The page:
Multivariate testing (MVT) is a particular form of split testing by which several versions of several components of a webpage or website are dynamically combined to give multiple versions of the page or website. The goal is to measure how the different changes can affect conversion rate for a given objective (e.g., order rate, webform completion rate, subscription rate, etc.) and to give the winner page version. MVT may be also used for email campaign testing. It is a key tool of conversion rate optimization (CRO).
During the experiment each visitor is randomly exposed to one version of the page.
Below seven variables or elements are tested on a trial page and the F variable, the call to action associated with the button, has six differents values or versions (the original or control version and five challenger versions).
Only a small part of trial page versions created for the test:
Images source Monetate
Confronted to A/B testing, multivariate testing allow to test simultaneously several elements (e.g., image, button color, call to action, etc.) and the test may be realized on a succession of pages (e.g.,checkout process).
MVT also measures interaction between different tested elements and influence of each variable.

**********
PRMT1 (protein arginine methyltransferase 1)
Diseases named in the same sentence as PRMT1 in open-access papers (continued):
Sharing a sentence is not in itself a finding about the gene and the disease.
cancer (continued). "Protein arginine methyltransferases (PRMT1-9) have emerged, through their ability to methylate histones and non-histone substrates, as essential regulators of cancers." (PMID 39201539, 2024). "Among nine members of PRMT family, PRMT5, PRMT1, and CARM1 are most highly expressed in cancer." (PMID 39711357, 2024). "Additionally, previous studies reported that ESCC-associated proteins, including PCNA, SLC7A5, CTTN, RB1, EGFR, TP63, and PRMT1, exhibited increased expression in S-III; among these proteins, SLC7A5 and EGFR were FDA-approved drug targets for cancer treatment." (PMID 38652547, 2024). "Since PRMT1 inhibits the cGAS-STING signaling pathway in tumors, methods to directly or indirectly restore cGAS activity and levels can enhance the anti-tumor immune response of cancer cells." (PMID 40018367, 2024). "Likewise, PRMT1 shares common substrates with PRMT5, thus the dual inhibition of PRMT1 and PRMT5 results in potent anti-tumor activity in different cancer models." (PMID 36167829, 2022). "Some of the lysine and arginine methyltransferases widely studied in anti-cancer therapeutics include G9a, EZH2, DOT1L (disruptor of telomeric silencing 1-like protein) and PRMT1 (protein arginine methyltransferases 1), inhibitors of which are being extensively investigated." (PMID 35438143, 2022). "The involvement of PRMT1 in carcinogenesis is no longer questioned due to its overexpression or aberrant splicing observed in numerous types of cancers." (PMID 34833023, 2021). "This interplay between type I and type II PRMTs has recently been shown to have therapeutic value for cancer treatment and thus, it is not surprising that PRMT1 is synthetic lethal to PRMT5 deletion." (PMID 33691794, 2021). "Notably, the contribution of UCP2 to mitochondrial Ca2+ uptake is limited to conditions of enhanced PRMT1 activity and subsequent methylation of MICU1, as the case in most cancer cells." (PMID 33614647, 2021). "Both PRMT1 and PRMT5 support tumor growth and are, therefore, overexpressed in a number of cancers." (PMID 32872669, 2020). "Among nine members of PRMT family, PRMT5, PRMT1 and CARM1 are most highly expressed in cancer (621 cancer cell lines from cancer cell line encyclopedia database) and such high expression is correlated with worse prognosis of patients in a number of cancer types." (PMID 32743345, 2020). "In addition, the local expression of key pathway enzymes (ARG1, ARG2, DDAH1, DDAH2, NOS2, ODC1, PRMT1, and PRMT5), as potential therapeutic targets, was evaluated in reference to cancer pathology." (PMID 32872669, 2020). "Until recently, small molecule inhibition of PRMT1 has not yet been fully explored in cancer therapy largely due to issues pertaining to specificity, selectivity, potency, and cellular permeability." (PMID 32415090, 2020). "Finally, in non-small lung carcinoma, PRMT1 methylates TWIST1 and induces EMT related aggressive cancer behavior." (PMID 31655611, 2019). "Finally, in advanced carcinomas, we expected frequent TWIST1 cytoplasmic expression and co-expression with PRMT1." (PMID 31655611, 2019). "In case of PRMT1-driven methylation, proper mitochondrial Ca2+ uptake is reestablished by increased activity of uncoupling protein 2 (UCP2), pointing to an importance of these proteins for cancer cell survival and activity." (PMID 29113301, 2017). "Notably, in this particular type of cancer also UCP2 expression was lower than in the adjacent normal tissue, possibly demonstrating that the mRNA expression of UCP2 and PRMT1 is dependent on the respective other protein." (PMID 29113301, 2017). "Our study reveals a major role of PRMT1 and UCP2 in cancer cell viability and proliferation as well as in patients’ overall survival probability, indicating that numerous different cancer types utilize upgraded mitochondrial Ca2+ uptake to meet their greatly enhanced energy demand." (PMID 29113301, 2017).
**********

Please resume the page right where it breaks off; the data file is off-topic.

For instance, imagine a landing page test with two versions (A-B) of call to action and two versions (1-2) of an image. Two separate A/B testing may give call to action A and image 1 as tests winners, but a multivariate test may reveal that the better combination is in fact a page with B and 2.
Below, 3 variables are tested, headline, background color and action button. The experiment dashboard shows influence of each variable on results.
Image source Webster
High volumes of visits are often needed for multivariate testing results to be significant and reliable. 4 variables and 4 values for each result in 64 page versions to be tested. If the average transformation rate on the page is 5 %, 128 000 pages are needed to have on average 100 observed transformations per page version.
Some MVT produce several tens of thousands of distinct pages and require several millions of visits to give significant results.
In the example below, almost six months are needed to run a test with 3 variables and 3 variations for each.
Fortunately, MVT tools automatically calculate confidence interval for a given confidence level. They also quickly remove worse combination to prevent "consuming" visits. Experiment and test designs are based on Taguchi method, fractional factorial or others.
Below, a report shows best challenger versions against control page with confidence index.
Image source Maxymiser.
For more details on experiment procedure see multivariate testing tools.
MVT are mainly used for testing:
check out process